It’s common in society to fetishize productivity
Another factor is that these games give us a way to live out more mundane fantasies. Sure it might not be as enlivening a fantasy as being a great warrior like Kratos or navigating a ship through the deep corners of space, but it’s a much more attainable fantasy. It could be that through Brewmaster, we discover a passion for homebrewing! Many of these simulators offer realistic, if simplified, processes that show what the reality of these activities involve. Sure, Car Mechanic Simulator isn’t going to leave you a qualified mechanic, but you will have a much better understanding of how engines work and the causes of some common issues.
Even with the inculturation of working yourself to death and the opportunity to try out new jobs, I think that there’s something else to work simulators that makes them interesting. Otherwise, these games would never be able to be anything other than a tiny niche, lacking the glamour of their AAA brethren. They still need to be well-made, and I think that’s the crux of it: work simulators are also, simply, good games.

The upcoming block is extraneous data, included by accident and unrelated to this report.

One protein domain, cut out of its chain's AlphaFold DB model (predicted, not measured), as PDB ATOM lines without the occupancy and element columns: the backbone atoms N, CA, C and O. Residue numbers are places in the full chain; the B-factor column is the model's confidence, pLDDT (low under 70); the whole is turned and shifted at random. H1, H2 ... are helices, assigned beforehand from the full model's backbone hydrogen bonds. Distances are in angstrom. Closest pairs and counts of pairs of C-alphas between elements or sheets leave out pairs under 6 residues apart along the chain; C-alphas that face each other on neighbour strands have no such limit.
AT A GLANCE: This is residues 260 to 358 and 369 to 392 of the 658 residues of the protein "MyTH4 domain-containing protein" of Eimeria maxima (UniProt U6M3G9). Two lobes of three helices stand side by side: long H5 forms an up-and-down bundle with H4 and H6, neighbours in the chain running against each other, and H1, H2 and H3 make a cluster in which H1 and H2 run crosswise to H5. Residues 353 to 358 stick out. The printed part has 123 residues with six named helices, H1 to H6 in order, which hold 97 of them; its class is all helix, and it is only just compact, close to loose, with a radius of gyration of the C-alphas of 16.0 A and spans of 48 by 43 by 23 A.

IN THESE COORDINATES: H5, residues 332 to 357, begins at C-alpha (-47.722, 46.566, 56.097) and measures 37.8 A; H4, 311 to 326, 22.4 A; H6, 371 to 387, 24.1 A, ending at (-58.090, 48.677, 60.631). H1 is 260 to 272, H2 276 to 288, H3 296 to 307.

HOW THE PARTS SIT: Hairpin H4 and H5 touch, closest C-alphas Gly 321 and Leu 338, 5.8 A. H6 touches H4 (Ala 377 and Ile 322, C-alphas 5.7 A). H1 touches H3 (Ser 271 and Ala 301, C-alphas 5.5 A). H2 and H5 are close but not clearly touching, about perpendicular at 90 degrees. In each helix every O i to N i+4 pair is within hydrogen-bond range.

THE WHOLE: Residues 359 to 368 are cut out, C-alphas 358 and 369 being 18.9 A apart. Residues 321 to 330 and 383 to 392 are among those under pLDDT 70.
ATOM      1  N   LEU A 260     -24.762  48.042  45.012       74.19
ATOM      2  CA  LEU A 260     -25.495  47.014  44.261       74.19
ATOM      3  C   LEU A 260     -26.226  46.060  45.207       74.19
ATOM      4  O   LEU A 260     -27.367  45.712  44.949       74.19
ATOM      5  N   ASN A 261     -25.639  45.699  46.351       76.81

Games don’t need to be fun to be good games. Some, like Spec-Ops: The Line or Papers Please, can even make you feel bad about yourself for indulging in their core gameplay loop. Boredom, similarly, doesn’t mean that a game is bad. In fact, it can even be compelling.
There’s something to be said for doing a repetitive task; working on a production line, as parodied in a certain section of Arcade Paradise. That said, tere needs to be just enough variety in the repetition that you can still find some sense of creativity within it. Surely that’s an aspect of many otherwise stultifying jobs, right? In Brewmaster and Car Mechanic Simulator, there are elements of creativity that allow you to make the task at hand, be it a new beer or a project car, truly your own; selecting hops or ordering expensive turbos, respectively. Just try not to confuse the two, no one wants oil in their pint.